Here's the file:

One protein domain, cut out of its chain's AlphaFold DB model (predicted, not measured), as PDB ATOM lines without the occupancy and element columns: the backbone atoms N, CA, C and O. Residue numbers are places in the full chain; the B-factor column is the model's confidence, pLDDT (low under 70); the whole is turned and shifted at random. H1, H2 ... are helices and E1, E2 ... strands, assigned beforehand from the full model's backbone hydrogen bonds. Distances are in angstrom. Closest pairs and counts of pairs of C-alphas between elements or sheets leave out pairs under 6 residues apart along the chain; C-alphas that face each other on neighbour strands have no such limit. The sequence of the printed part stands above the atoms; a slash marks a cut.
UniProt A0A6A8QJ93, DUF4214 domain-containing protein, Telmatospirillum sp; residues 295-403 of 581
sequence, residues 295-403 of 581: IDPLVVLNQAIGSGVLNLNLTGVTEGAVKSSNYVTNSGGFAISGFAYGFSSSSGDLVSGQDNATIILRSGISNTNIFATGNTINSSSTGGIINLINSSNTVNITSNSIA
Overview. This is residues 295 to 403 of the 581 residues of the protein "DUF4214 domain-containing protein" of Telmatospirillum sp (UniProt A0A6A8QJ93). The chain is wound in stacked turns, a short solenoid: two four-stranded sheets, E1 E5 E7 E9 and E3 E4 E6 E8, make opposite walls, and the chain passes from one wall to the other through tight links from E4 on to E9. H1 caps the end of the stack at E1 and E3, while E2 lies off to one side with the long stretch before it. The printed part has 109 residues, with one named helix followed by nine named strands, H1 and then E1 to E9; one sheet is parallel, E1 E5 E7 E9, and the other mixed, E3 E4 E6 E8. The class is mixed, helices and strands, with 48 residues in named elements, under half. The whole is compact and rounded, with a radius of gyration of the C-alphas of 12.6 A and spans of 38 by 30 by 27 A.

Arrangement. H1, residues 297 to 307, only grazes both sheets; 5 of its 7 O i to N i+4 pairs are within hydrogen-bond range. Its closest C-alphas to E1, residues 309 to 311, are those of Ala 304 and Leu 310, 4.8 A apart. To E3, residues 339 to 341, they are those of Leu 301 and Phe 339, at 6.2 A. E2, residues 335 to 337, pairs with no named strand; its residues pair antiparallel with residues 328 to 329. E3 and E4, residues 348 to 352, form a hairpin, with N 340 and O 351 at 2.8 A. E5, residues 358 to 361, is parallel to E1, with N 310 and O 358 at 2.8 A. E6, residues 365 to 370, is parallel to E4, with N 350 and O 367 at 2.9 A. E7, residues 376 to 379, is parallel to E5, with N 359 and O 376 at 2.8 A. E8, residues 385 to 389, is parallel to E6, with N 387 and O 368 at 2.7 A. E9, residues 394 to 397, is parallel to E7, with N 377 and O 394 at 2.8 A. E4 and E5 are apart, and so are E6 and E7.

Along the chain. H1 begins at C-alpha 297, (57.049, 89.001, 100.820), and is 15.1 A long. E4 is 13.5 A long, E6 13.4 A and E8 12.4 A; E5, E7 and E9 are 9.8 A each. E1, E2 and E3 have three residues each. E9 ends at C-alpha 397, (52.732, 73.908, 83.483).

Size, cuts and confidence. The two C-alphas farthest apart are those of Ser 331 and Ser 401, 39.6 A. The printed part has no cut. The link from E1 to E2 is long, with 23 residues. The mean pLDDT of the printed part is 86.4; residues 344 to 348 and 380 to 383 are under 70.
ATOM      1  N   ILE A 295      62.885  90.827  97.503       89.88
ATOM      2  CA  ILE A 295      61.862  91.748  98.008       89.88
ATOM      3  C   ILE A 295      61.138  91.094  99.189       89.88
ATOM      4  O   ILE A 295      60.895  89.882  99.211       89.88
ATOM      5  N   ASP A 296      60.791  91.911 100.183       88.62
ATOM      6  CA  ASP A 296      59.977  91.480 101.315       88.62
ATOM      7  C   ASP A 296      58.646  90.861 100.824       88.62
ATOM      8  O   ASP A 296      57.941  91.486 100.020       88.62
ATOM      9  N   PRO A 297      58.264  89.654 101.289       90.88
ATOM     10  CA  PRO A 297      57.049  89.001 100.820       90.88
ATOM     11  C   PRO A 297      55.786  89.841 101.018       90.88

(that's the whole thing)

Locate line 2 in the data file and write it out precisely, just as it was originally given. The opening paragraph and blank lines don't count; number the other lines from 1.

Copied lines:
sequence, residues 295-403 of 581: IDPLVVLNQAIGSGVLNLNLTGVTEGAVKSSNYVTNSGGFAISGFAYGFSSSSGDLVSGQDNATIILRSGISNTNIFATGNTINSSSTGGIINLINSSNTVNITSNSIA